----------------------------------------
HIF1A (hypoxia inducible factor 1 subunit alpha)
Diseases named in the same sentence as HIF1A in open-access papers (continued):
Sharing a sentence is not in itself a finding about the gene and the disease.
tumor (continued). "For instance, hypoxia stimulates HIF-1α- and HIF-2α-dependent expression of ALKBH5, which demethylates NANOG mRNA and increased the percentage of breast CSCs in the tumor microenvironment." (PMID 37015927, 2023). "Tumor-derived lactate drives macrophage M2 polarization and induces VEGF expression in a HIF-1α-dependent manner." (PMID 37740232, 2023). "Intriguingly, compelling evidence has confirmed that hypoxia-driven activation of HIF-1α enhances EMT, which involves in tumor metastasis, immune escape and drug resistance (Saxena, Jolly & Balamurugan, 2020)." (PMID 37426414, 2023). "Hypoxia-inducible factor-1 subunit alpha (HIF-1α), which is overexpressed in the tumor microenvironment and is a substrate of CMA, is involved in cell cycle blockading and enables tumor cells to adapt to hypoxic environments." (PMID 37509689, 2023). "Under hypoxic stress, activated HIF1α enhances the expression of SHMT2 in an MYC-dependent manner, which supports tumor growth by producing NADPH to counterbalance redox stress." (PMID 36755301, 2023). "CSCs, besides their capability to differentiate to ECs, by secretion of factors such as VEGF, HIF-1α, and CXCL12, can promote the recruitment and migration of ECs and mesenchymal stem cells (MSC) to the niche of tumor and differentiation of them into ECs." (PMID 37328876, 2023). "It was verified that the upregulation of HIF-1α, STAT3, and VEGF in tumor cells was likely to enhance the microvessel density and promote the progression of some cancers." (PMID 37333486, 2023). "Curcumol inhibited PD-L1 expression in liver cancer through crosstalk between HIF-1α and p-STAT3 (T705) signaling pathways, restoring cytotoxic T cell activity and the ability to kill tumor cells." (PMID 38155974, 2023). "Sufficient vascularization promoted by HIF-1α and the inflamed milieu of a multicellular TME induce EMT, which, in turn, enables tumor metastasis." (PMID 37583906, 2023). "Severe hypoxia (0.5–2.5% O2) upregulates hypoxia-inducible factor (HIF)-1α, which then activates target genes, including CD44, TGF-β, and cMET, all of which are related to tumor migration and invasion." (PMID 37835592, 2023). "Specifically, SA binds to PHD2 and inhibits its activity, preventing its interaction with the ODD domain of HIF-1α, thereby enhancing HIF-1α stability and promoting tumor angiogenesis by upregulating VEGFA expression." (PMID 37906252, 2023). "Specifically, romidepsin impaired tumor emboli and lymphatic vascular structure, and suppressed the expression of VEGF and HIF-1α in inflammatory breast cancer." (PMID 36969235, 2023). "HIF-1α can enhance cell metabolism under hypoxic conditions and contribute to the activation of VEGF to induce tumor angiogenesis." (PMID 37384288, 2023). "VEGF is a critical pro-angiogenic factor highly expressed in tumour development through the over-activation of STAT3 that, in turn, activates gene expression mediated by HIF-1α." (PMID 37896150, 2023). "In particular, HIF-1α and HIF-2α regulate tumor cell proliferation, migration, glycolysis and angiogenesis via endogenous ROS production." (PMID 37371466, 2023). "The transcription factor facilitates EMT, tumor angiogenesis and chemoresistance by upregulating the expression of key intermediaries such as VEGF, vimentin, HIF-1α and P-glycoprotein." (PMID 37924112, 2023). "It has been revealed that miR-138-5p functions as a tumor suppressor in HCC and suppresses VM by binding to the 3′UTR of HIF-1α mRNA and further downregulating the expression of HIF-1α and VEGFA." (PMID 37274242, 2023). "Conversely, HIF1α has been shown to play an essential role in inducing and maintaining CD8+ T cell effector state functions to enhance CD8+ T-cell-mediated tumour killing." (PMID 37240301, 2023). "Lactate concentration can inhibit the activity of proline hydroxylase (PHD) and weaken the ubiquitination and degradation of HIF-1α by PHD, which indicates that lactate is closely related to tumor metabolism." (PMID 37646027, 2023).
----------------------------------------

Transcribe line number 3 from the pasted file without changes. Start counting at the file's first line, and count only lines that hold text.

Sharing a sentence is not in itself a finding about the gene and the disease.